B.A., Baker University
J.D., Southern Methodist University
Trusts and Estates I
Christian Perspectives on Legal Thought
Randy Beck joined the University of Georgia School of Law faculty in 1997 and was named associate dean for academic affairs in 2018. He has held the Justice Thomas O. Marshall Chair of Constitutional Law since 2011 and was the 2016-17 Garwood Visiting Fellow in Princeton University’s James Madison Program in American Ideals and Institutions.
Beck’s constitutional law scholarship includes: “Qui Tam Litigation Against Government Officials: Constitutional Implications of a Neglected History” in the Notre Dame Law Review (2018); “Twenty-Week Abortion Statutes: Four Arguments” in the Hastings Constitutional Law Quarterly (2016); “Transtemporal Separation of Powers in the Law of Precedent” in the Notre Dame Law Review (2012); “Self-Conscious Dicta: The Origins of Roe v. Wade’s Trimester Framework” in the American Journal of Legal History (2011); “Gonzales, Casey and the Viability Rule” in the Northwestern University Law Review (2009); “The Heart of Federalism: Pretext Review of Means-End Relationships” in the University of California-Davis Law Review (2003); and “The New Jurisprudence of the Necessary and Proper Clause” in the Illinois law Review (2002). His law and religion scholarship includes the chapter “The Biblical Foundations of Law: Creation, Fall, and the Patriarchs” in Law and the Bible: Justice, Mercy and Legal Institutions (InterVarsity Press, 2013) (with D. VanDrunen) and “God the Judge and Human Justice” in the Journal of Law & Religion (Cambridge University Press, 2016).
A dedicated teacher as well as scholar, Beck has twice received the C. Ronald Ellington Award for Excellence in Teaching and has also been honored by the graduating class on four occasions as the recipient of the John C. O’Byrne Memorial Faculty Award for Furthering Student-Faculty Relations.
Prior to his law school appointment, Beck worked for more than five years as a general litigation associate with the law firm Perkins Coie in Seattle, Washington. He also has government experience from service as an attorney-advisor in the U.S. Department of Justice Office of Legal Counsel.
Beck has served as a judicial clerk for U.S. Supreme Court Justice Anthony M. Kennedy and Judge Patrick E. Higginbotham of the U.S. Court of Appeals for the 5th Circuit. He graduated first in his class at Southern Methodist University School of Law and earned his undergraduate degree from Baker University.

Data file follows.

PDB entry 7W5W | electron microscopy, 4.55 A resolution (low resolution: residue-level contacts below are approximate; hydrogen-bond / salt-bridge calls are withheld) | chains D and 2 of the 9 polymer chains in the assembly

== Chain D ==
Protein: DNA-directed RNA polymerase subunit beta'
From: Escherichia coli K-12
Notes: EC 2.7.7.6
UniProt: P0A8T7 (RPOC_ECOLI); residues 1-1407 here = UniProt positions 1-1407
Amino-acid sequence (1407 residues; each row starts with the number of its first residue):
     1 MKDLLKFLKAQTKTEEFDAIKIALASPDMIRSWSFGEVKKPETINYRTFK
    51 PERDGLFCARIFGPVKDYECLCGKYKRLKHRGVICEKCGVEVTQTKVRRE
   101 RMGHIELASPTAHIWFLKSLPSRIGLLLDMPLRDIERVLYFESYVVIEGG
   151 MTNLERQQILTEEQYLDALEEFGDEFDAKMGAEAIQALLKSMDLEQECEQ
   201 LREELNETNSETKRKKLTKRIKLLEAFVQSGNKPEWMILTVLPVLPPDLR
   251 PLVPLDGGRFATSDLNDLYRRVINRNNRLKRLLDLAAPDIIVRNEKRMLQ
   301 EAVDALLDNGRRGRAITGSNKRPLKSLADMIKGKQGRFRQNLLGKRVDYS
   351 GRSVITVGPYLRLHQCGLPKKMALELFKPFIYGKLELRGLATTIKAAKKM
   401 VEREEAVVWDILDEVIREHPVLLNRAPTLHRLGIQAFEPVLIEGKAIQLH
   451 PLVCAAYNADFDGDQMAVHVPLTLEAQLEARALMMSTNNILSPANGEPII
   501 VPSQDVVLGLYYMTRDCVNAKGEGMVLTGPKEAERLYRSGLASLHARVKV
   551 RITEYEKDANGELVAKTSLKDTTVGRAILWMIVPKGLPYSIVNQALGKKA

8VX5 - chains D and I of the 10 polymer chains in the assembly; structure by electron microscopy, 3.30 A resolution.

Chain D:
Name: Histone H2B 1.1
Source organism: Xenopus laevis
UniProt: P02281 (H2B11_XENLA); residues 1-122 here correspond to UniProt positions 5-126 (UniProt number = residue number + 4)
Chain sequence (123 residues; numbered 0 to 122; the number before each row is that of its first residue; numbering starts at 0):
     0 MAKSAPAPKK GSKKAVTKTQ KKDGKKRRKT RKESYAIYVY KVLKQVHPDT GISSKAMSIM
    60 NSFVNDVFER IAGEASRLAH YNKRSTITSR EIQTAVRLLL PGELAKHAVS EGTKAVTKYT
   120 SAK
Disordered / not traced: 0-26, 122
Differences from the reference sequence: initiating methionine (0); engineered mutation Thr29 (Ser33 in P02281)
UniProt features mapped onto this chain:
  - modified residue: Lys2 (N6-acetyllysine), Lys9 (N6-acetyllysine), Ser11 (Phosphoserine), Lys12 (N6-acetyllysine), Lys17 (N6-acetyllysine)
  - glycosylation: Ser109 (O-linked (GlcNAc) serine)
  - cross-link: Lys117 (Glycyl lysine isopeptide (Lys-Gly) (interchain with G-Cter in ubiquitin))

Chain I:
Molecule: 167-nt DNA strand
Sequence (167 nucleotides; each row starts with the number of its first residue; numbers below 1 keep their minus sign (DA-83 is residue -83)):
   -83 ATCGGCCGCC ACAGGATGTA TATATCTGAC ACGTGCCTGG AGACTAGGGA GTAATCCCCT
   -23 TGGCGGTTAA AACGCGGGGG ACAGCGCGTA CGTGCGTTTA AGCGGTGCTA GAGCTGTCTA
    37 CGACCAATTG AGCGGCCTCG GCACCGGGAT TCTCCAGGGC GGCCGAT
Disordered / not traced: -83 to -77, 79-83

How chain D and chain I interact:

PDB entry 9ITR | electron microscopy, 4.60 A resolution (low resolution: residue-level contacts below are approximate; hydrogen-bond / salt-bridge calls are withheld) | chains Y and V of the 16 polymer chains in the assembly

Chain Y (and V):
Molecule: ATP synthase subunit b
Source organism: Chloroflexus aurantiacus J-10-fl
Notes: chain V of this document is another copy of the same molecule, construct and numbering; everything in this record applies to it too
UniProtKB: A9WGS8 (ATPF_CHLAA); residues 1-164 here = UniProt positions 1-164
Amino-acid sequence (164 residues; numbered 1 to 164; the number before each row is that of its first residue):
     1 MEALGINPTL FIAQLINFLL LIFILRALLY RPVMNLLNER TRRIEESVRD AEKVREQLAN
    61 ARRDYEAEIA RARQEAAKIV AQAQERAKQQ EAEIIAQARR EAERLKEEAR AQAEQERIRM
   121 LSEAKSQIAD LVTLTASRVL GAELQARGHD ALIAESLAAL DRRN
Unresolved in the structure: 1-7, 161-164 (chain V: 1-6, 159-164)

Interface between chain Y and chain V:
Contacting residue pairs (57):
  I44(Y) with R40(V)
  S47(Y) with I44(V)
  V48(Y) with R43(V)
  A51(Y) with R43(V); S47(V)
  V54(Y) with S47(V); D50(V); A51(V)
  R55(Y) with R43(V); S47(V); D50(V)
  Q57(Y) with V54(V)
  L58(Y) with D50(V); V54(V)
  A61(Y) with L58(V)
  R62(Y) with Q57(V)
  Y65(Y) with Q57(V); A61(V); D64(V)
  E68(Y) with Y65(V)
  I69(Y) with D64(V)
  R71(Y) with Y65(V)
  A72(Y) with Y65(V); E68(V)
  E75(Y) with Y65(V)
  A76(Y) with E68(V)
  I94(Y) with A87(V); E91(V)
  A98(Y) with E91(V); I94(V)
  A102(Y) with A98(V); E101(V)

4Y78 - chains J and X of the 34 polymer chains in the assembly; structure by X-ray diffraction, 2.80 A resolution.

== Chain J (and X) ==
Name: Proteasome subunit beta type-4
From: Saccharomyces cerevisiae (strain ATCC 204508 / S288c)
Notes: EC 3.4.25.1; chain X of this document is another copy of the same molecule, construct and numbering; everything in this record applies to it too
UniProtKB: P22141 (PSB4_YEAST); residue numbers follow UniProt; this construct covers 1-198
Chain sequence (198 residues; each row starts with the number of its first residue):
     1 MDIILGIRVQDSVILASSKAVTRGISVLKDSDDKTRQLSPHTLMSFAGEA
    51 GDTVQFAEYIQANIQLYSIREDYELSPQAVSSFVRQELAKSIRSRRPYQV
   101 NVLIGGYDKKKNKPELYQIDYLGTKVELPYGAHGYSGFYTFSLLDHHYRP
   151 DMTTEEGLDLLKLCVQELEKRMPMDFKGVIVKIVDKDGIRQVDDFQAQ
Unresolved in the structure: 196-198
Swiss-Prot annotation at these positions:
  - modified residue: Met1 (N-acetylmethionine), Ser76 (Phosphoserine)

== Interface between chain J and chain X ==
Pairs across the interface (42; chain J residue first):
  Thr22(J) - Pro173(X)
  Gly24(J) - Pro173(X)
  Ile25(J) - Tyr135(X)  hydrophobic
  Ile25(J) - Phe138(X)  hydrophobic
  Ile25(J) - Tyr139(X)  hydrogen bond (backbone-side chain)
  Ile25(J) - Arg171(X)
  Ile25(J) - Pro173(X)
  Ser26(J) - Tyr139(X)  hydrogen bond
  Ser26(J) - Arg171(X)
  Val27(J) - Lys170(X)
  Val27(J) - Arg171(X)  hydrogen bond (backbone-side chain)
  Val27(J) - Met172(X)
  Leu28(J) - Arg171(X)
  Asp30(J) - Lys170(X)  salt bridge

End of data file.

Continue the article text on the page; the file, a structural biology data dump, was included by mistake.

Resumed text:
Qui Tam Litigation Against Government Officials: Constitutional Implications of a Neglected History, 93 Notre Dame L. Rev. 1235 (2018).
God the Judge and Human Justice, 32 J.L. & Religion 33 (2017).
Twenty-Week Abortion Statutes: Four Arguments, 43 Hastings Const. L.Q. 187 (2016).
Overcoming Barriers to the Protection of Viable Fetuses, 71 Wash. & Lee L. Rev. 1263 (2014).
Prioritizing Abortion Access Over Abortion Safety in Pennsylvania, 8 U. St. Thomas J. L. & Pub. Pol'y 33 (2013).
State Interests and the Duration of Abortion Rights, 44 McGeorge L. Rev. 31 (2013).
Transtemporal Separation of Powers in the Law of Precedent, 87 Notre Dame L. Rev. 1405 (2012).
Fueling Controversy, 95 Marq. L. Rev. 735 (2012).
Self-Conscious Dicta: The Origins of Roe v. Wade's Trimester Framework, 51 Am. J. Legal Hist. 505 (2011).
Gonzales, Casey and the Viability Rule, 103 Nw. U.L. Rev. 249 (2009).
The Essential Holding of Casey: Rethinking Viability, 75 UMKC L. Rev. 713 (2007).
Christian Faith and Political Life: A Dialogue, 41 Ga. L. Rev. 65 (2006) (with Jason Carter).
Relaciones de medios y fines y el Poder Legislativo: Una perspectiva desde los Estados Unidos, La Ley Supplemento Actualidad, p.2 (Oct. 7, 2004) (Argentine Law Journal) (discussing U.S. Supreme Court's use of means-end scrutiny to restrict legislative power; translated into Spanish by D. Latimer, M. Rojo and P. Esteban).
Race and the Georgia Courts: Implications of the Georgia Public Trust and Confidence Survey for Batson v. Kentucky and Its Progeny, 37 Ga. L. Rev. 1021 (2003) (with George Dougherty and Mark Bradbury).
The Heart of Federalism: Pretext Review of Means - End Relationships, 36 U.C. Davis L. Rev. 407 (2003).
The New Jurisprudence of the Necessary and Proper Clause, 2002 U. Ill. L. Rev. 581 (2002).
The False Claims Act and the English Eradication of Qui Tam Legislation, 78 N.C. L. Rev. 539 (2000).
Presidential Defiance of "Unconstitutional" Laws: Reviving the Royal Prerogative, 16 Const. Comment. 419 (1999).
"The Biblical Foundations of Law: Creation, Fall, and the Patriarchs” in Law and the Bible: Justice, Mercy and Legal Institutions (InterVarsity Press, 2013) (with D. VanDrunen).
"The False Claims Act and the English Eradication of Qui Tam Legislation" in The Civil False Claims Act and Qui Tam Enforcement (ABA-CLE Publications, 2001).
Case Selection in Three Supreme Courts: A Comparative Perspective (International Research & Exchanges Board, 2006) (with A. Nagaeva) (White Paper). Excerpt published in 41 Advocate 3 (Fall 2006/Winter 2007) .